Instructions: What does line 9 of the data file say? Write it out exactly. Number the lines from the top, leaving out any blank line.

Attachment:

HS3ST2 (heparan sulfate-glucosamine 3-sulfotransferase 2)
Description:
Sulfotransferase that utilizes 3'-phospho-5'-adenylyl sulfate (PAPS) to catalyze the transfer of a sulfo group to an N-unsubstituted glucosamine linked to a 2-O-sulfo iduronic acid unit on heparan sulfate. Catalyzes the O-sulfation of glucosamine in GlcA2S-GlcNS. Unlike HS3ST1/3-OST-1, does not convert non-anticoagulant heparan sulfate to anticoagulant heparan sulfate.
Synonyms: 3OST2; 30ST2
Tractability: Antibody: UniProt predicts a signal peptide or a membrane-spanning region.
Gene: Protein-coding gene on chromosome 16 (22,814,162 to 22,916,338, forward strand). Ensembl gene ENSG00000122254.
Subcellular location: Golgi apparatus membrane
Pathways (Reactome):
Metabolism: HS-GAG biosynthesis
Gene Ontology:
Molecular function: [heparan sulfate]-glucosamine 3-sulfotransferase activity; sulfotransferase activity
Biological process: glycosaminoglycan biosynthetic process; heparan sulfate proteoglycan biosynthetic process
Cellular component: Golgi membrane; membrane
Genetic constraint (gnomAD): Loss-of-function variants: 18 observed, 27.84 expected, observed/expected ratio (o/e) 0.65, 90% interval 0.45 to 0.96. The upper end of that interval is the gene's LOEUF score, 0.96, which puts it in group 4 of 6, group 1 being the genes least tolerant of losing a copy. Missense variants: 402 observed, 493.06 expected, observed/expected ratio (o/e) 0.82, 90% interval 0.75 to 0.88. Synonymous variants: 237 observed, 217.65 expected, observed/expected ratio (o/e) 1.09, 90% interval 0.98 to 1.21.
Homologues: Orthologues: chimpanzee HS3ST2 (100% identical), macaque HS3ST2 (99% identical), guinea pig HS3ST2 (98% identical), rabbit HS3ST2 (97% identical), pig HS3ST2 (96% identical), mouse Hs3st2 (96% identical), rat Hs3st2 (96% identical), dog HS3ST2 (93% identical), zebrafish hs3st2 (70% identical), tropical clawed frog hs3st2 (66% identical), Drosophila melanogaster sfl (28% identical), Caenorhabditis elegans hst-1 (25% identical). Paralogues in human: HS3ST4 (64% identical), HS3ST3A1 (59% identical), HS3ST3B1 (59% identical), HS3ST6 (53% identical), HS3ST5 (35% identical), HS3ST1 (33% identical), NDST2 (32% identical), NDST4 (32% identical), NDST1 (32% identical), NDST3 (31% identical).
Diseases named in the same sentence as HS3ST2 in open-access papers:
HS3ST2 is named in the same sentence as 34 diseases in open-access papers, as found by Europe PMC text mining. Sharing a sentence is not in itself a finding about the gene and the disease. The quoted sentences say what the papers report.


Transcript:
Metabolism: HS-GAG biosynthesis